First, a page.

Replace Exhaust Manifold Gasket

Posted by Burtman on
Apr 09, 19:45.
April 09 2024, 07:45 pm.

Updated:
Apr 09, 20:13.
April 09 2024, 08:13 pm.

Make sure the exhaust manifold is cool before attempting this job, or you'll be risking serious burns on your hands and arms.

Tools Featured In This Post Click a tool to see a detailed description, photograph, possible variations, related tools and demonstration videos (where applicable).
Ratchet Handle
Socket Extension
Standard Socket
Flexible Socket
Screwdriver (Flat Head)
Wire Brush
WD40
Brake Cleaner
Oil Resistant Gloves
Torque Wrench

Read Time: About 4 Minutes

If you can smell exhaust when you're in the van with the engine running, you've got a leak. Now, if the smoke is visible, it's a big leak, and most likely, you'll need to replace or repair the exhaust pipe, muffler, catalytic converter, or other component. But if the smell is faint-to-moderate, with no visible gas, you probably just need a new exhaust manifold gasket. And that's what we'll be looking at here.

This job is relatively quick and easy for vans with a bit of space in the engine bay. The manifold is fairly high up on the block and all but the last couple of bolts should be easy to reach. For those that aren't, you will need that bendy socket.

1. Make sure you are looking at the exhaust manifold, not the inlet manifold. They can look very similar and it wouldn't be the first time someone forgot to check. If your van has a turbo, it will be attached to the exhaust manifold. If you're still not sure, follow the pipe. If it goes out underneath the van, you're in the right place.

2. Spray the bolts that hold the manifold in position with lubricant and let it settle for a minute or two. This will help the bolts to come out without too much trouble.

3. Using an extension bar where necessary, crack open the bolts, starting in the middle.

4. As you remove the bolts, lay them out on the ground (or somewhere they won't be disturbed) in the same pattern that they occupy in the manifold, making note of any that are different from the rest.


My central two are nuts, not bolts, and one of them has a double-sided screw thread attached. Handy to know which hole it came from.

5. Spray the nuts and bolts with a bit of brake cleaner and give them a light brushing with the wire brush to remove congealed oil and other contaminants.

6. Disconnect the air hose from the air filter box.

7. Disconnect the intercooler hose from the turbo.


8. If necessary, remove the retaining bolt that holds the dipstick pipe in position. This was preventing removal of the manifold on my van.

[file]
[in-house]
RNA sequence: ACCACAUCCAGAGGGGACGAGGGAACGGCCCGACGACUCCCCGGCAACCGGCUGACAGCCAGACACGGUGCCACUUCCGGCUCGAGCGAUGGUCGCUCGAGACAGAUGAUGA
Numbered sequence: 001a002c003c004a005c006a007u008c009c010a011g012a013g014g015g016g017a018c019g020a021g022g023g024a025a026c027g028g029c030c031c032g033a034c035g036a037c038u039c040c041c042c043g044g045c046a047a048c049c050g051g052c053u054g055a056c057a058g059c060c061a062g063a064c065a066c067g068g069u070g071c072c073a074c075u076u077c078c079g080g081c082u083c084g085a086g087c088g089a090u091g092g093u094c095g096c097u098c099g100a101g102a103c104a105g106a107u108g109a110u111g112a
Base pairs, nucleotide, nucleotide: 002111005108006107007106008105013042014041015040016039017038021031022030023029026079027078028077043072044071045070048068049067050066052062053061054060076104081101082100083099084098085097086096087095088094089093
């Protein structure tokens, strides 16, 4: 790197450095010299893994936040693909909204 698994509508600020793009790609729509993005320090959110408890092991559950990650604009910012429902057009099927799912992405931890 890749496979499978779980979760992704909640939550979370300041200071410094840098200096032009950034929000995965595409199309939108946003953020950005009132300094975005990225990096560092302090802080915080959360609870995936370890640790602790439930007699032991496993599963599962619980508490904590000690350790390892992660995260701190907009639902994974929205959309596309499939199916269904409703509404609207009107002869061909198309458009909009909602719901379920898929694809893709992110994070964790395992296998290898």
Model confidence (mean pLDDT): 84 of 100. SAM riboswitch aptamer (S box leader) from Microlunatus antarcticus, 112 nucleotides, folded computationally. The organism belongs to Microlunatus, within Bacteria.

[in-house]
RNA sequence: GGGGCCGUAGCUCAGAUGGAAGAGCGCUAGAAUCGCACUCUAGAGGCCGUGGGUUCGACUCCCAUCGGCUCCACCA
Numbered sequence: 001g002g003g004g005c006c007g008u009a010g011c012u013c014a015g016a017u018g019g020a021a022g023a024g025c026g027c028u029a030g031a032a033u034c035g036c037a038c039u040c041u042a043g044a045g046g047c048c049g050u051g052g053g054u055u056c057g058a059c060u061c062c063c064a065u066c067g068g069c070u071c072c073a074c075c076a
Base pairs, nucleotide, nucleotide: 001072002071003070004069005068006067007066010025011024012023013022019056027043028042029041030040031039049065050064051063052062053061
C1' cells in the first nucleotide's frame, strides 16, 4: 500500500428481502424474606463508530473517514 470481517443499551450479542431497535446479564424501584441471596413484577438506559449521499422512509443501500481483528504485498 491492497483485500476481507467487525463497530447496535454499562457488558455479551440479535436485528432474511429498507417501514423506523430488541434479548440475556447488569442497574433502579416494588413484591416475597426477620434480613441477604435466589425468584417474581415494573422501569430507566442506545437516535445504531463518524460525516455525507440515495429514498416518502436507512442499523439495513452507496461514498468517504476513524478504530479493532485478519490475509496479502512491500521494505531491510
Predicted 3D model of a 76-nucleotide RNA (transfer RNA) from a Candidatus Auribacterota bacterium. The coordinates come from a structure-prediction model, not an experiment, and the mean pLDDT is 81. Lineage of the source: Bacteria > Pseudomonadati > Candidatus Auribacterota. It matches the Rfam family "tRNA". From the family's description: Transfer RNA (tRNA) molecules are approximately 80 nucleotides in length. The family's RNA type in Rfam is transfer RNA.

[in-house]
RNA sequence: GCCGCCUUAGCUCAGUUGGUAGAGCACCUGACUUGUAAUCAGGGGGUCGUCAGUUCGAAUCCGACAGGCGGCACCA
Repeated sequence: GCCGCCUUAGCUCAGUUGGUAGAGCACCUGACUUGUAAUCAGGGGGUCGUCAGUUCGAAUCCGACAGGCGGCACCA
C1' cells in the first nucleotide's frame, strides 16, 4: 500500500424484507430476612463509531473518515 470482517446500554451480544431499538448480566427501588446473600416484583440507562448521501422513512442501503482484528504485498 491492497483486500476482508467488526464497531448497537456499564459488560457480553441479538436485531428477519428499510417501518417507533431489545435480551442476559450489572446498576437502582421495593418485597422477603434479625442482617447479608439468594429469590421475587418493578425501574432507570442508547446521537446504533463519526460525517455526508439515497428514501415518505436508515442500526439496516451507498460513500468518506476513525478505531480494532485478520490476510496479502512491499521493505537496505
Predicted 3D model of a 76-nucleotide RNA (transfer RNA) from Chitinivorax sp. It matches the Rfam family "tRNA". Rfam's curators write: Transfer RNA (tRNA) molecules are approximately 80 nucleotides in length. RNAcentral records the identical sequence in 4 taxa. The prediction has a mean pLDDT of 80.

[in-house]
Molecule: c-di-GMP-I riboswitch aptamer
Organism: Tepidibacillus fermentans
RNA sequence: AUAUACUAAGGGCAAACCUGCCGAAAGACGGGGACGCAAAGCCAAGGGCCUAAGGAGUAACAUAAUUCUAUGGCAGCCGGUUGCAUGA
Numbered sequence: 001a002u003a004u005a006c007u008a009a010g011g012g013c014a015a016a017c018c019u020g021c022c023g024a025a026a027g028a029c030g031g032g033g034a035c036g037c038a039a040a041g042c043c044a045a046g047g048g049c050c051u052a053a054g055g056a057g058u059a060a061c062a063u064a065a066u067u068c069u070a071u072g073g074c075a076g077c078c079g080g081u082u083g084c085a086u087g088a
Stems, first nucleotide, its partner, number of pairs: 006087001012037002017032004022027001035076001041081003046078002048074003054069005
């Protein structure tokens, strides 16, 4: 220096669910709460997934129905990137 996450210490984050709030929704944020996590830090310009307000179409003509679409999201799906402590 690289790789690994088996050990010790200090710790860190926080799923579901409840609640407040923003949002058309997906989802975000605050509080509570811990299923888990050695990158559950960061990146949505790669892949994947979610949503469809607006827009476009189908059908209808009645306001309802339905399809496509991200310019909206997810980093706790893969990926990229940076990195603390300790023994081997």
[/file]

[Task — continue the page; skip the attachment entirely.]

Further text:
Space to work.

9. Carefully pull the manifold away from the engine block. If it's stuck fast, you can give it a bit of persuasion with the lump hammer (you might need to use a ratchet extension as a chisel). Be careful not to damage the tools or the manifold, and especially not the mating surface on the engine block. Do not use a screwdriver to pry the manifold from the block, or you will almost certainly cause damage to the mating surface, resulting in much worse problems than you originally had.

10. Remove the old gasket, making note which way around it was fitted, so you can be sure the new gasket goes on the right way.

11. Spray a little brake cleaner on the mating surfaces, wipe them down with a rag and visually inspect them for cracks, chips, and other signs of damage. If there is significant damage to either surface, you will need to have it looked at by a specialist.

12. Fit the shiny new gasket carefully, so as not to scratch it on the engine or any of its protruding bolts.

13. Replace the manifold and insert the bolts at the ends, tightening carefully, by hand, to ensure the gasket is aligned with the other holes. When the first two bolts are in a few turns, fit the rest of the bolts in the same way.


The new gasket in place, ready for bolts to be refitted.

14. Once all the bolts are in finger-tight, screw them in carefully with the socket, until they meet resistance. From this point on, tighten them evenly, as you would tighten wheel nuts, ensuring an even distribution of pressure. When all bolts are fitted snugly, torque them in the same pattern to your manufacturer's specification.

15. Refit the intercooler hose to the turbo.

16. Refit the air host to the air filter box.

17. Inspect the area to make sure there are no left-over parts, bolts, etc., and that there are no tools in the engine bay. With everything fitted properly, you can now start the engine and then come back around to check for the presence of exhaust in the engine bay (and hopefully not detect any).

18. Smirk, then sit your ass down and have some lunch.


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